The doc starts offing his new 'patients' one by one. Coincidentally, each teen in this clique has a unique history of some sort of emotional abuse. Dr. Burke still feels the need to cure kids that have had issues healing emotionally, so he enters their subconscious and makes them relive those moments of pain right before he fetches some gore for the audience.

Madison has seen some weird things at the school and she's heard some voices as well, but I'm willing to wager that this film has more 'voices' than the likes of what she's heard. There wasn't a real flow going on here. One minute it feels like a hokey college flick, the next minute it's a psychological thriller, and then it's a b-movie with a boogeyman slasher villain. It's a necessary transition to go from having fun at school, to being spooked with what's to come. However, the director doesn't seem to find good enough timing when it comes to unleashing the scares, let alone deliver them consistently. Either something happens out of nowhere, or it's insultingly obvious what's going to happen around the next turn.

When we finally meet Dr. Burke, he ends up being a little too over the top. He looks like a slightly rotten corpse, and he's usually lit with a black light and has a lot of green lighting behind him. It takes away from the tone that was already established by the film. We're given something that sets the audience up for psychological disturbances in a normal setting. Dr. Burke then comes along and cheeses it up! After the kill, we're back to the original tone set by the movie until the next time a teen is murdered.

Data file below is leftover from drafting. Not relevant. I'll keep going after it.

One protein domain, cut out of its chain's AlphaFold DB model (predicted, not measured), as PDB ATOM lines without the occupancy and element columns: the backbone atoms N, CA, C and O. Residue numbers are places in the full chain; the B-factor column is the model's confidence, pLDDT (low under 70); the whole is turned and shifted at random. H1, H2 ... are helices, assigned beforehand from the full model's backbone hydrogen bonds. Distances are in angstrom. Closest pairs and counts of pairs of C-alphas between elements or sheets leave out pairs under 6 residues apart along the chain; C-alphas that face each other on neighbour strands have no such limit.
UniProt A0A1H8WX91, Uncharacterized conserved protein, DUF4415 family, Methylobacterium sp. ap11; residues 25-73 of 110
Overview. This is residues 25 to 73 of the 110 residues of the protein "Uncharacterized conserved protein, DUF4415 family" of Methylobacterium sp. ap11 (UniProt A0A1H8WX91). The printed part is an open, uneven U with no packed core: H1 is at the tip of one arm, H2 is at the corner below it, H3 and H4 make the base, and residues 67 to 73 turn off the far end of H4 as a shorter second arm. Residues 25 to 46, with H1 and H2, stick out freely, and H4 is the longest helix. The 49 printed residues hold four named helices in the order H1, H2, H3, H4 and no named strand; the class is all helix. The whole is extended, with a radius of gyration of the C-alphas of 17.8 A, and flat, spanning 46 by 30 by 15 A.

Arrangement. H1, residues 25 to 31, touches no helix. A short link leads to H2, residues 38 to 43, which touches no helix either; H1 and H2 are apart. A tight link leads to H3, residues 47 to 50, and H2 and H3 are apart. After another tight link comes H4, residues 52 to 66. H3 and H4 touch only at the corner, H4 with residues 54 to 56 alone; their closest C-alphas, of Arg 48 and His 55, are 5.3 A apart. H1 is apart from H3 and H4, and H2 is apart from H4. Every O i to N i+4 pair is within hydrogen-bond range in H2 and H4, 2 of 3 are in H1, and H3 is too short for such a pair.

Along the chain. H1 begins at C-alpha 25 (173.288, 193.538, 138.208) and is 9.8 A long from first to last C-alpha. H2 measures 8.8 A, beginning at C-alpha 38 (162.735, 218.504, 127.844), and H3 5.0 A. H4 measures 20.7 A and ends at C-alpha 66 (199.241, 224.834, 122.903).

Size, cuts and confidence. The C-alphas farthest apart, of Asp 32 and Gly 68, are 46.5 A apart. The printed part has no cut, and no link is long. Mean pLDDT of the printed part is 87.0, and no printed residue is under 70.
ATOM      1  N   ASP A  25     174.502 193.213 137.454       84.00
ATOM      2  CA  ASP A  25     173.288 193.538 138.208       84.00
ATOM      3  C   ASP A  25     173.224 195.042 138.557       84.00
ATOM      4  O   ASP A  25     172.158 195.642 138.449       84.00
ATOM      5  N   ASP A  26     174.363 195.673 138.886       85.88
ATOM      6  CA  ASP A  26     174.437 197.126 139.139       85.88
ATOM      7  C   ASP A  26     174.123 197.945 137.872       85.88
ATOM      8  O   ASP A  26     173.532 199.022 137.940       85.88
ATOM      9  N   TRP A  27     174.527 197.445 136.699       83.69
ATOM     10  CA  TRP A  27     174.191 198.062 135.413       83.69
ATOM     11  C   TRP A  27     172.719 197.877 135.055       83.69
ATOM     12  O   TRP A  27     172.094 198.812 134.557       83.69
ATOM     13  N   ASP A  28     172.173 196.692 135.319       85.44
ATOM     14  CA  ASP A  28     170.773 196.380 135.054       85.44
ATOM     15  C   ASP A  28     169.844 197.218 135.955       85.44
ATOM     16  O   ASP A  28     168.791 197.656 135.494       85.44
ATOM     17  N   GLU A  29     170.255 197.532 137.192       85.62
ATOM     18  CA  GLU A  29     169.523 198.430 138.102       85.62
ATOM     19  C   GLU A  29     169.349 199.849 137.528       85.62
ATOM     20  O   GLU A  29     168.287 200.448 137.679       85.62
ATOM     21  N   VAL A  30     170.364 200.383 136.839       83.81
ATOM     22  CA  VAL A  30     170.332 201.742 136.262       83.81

Speaking of setting up for the kills, isn't it a little too convenient that these kids hit it off so well, and all have some deep emotional issues that would draw the attention of Dr. Burke? The introduction of the problems each kid has is just sort of thrown out at the audience, hoping that they'll take it all in at face value. This tactic makes us care less about the characters than we already do. We're still getting to know them, and then we're forced to hear about their deep and darkest secrets just for the sake of moving the movie along. Once that happens, they start getting killed off. So where's the connection?

Asylum is a real mess. It had some potential. It's pretty unfortunate that everything about this film ended up being a cliché. The villain in an otherwise psychological thriller turns out to be a ghost slasher. The kids under attack are typical horror fodder. The scares are predictable and so is the script. In the end, it's hard to say Asylum did anything right.